Bacillus thuringiensis (Bt) is a naturally occurring bacterium that infects, and eventually kills, a wide range of soft-bodied caterpillars. It is harmless to other kinds of animals, including people (but also to adults of the same species as the caterpillars, which means that timing of applications is critical). If you use this spray, which is sold under a number of trade names such as Dipel or Thuricide, you need to begin spraying within a few days after the butterflies appear, and repeat the sprays every week or two while the butterflies are around, to make sure that none of the eggs hatch onto untreated leaves. Once the caterpillars catch the Bt infection they stop eating, but it takes three or four days for them to die.
There are several seed-borne diseases of the whole cabbage family that affect Brussels sprouts, but if you buy quality seed from a reputable seed house they won’t concern you. Club root, however, is a soil-borne fungus that can be brought into your garden on the roots of purchased transplants, or with a load of manure from livestock that fed on infected plants, or even on the soles of your shoes. Its first symptom is wilted plants in the heat of the day that recover overnight. Pull one of the affected plants and look at the roots; the deformity associated with this disease will quickly explain its name! The best way to avoid a repeat (if you do see the symptoms) is to destroy any infected plants and keep all brassica family crops out of that area for at least four years. Seven years is better, though impractical for home gardeners. You can help prevent club root with an application of wood ash around the base of the plants, as that will raise the pH of the soil beyond the range that supports the fungus. For this use, mix the wood ash into the soil instead of just dusting it on the surface.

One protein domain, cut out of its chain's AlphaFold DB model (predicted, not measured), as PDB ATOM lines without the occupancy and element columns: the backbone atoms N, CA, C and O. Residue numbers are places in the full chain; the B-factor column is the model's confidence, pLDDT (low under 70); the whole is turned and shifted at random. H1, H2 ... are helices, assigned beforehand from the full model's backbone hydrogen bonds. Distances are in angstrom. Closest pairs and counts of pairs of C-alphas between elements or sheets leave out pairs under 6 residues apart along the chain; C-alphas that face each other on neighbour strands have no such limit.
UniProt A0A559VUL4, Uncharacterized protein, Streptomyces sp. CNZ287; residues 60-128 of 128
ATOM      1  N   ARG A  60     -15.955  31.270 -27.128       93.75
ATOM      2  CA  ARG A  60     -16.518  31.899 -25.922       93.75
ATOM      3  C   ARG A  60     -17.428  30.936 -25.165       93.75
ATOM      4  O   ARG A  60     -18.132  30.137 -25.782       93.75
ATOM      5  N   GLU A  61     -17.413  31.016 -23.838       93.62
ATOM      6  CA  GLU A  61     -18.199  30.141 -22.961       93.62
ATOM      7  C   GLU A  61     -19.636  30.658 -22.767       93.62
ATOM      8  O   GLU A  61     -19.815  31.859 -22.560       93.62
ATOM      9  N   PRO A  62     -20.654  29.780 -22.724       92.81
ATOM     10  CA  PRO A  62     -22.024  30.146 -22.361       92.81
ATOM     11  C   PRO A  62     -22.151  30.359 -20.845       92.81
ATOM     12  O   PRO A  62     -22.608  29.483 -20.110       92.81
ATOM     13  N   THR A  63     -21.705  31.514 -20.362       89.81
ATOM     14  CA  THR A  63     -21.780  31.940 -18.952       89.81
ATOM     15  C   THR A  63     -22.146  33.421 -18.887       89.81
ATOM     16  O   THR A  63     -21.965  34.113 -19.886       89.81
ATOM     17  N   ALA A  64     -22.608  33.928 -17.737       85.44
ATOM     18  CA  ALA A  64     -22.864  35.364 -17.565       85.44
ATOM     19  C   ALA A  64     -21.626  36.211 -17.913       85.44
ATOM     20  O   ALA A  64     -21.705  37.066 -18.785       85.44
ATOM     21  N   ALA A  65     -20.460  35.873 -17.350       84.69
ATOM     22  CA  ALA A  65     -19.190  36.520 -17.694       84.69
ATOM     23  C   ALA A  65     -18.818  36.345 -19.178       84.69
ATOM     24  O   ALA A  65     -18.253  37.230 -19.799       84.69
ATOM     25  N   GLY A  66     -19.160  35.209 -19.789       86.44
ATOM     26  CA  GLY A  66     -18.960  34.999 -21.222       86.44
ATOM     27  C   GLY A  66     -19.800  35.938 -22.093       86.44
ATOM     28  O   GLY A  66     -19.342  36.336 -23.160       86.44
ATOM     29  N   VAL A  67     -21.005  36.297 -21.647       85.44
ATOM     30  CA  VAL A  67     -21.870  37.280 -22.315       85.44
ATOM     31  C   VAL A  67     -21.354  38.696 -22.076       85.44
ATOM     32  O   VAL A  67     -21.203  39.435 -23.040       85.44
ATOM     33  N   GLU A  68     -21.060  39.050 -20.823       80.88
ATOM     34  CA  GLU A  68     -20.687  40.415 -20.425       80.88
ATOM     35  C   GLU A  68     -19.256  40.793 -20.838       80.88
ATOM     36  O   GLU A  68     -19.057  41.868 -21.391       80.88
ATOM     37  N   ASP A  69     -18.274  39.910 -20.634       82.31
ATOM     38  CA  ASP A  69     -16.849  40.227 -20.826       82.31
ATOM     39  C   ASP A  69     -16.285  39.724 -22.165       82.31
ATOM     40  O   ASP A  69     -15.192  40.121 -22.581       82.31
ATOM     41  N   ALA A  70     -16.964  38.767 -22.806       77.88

Harvesting Brussels Sprouts
Harvest will be in late fall, and there isn’t much point in trying to rush the season as the sprouts shouldn’t be harvested until after the first fall frosts have sweetened them up. That’s why store-bought sprouts don’t taste as good: 90 percent of them are grown along the California coast just north of Santa Cruz, where the weather is cool year-round but rarely frosty; that makes for very productive plants, but bland flavor. Good Brussels Sprouts are not easy to grow in the humid south, as they need to be started about 8 weeks before the weather begins to cool down, and that is often a period of high temperatures, humid drought and intense insect pressure. Crops should be kept under a very light floating row cover to exclude insects without raising the temperature any more than absolutely necessary.